Fires In South America
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Fires In South America

August 23, 2010
Hundreds, possibly thousands of fires, marked by bright red hotspots and plumes of grey smoke, were burning in South America on August 11, 2010, when the Moderate Imaging Spectroradiometer (MODIS) aboard the Aqua satellite passed overhead. This true-color image is centered on the Brazilian state of Mato Grosso, which is shrouded by smoke and haze.

To the southwest lies Bolivia, where thousands of individual fires were reported to be burning in the northern and eastern Departments of Pando, Beni and Santa Cruz. To the southeast of Bolivia, the entire eastern one-third of Paraguay appears speckled red with hotspots, although little smoke rises from them. In the far southwest corner of the image, the northern tip of Argentina can be seen. It is nearly fire-free.

Fire season in South America corresponds with dry weather, and is generally considered to begin in May and end in October. During this season, wildfires are common. Fires may also be deliberately started for "land conversion" - to prepare land for grazing, for crops, or to clear impenetrable forests for recreation or other human use. Sometimes land conversion fires escape and become wild, consuming forest, agricultural lands and buildings.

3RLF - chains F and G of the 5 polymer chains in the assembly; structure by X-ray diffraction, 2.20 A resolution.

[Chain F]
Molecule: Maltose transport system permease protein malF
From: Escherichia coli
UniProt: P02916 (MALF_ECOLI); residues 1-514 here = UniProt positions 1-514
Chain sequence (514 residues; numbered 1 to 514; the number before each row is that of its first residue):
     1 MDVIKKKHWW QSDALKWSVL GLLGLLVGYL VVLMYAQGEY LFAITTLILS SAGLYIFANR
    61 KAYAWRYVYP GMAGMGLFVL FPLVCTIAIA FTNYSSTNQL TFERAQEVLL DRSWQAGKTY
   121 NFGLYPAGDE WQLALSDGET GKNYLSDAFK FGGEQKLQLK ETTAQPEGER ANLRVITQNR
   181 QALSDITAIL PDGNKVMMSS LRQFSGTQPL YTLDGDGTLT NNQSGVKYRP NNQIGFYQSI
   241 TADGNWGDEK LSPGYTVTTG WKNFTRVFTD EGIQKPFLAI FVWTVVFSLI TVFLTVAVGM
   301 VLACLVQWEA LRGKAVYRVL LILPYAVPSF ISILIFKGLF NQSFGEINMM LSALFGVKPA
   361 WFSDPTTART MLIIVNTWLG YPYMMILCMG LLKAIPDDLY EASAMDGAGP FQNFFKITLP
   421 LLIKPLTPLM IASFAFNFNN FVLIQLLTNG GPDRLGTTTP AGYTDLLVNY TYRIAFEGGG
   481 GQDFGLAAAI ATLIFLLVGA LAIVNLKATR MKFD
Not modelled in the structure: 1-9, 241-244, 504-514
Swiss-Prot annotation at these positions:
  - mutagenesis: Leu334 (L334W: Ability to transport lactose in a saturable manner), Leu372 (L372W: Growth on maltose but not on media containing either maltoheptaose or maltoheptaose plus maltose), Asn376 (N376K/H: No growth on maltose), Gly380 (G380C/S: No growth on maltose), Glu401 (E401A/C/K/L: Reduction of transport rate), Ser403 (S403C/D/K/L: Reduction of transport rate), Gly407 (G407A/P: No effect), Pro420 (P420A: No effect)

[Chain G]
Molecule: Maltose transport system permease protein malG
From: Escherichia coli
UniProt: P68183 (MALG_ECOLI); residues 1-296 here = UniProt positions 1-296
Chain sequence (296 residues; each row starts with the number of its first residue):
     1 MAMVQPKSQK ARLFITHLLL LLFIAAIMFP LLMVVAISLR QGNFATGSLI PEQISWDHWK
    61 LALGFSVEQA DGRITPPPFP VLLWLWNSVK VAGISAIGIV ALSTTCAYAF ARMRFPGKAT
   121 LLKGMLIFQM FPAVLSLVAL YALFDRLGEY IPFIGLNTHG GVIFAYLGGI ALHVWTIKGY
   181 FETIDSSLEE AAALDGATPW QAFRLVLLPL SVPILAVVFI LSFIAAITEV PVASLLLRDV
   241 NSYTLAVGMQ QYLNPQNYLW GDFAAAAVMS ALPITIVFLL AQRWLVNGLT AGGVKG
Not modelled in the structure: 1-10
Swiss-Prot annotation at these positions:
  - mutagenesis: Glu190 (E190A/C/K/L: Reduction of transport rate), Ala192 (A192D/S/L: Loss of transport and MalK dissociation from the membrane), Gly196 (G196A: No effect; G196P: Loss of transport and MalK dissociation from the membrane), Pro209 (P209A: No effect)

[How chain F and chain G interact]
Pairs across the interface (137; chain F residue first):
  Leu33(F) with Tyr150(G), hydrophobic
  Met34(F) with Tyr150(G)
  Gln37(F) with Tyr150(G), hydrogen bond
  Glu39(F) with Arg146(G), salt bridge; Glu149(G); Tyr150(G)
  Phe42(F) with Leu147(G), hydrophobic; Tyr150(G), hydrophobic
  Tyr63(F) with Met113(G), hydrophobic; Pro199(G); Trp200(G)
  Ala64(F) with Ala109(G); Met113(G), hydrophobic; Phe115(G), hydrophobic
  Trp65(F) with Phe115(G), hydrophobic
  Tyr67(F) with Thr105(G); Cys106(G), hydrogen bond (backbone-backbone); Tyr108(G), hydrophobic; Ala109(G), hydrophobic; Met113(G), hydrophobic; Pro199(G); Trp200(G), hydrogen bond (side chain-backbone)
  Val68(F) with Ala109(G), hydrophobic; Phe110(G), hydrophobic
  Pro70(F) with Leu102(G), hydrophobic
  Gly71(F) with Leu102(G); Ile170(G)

In the northeast corner of the image a stripe of tan runs from northwest to southeast and is lined on the east and west with numerous hotspots, some of which are billowing heavy whitish-gray smoke. At high resolution, these hotspots can be seen to lie at the edges of tan rectangles which butt up against dark green areas. This checkerboard pattern of tan rectangles with crisp edges which appear within forest(dark green)is suggestive of deliberate clearing of forestland or of timber harvest.

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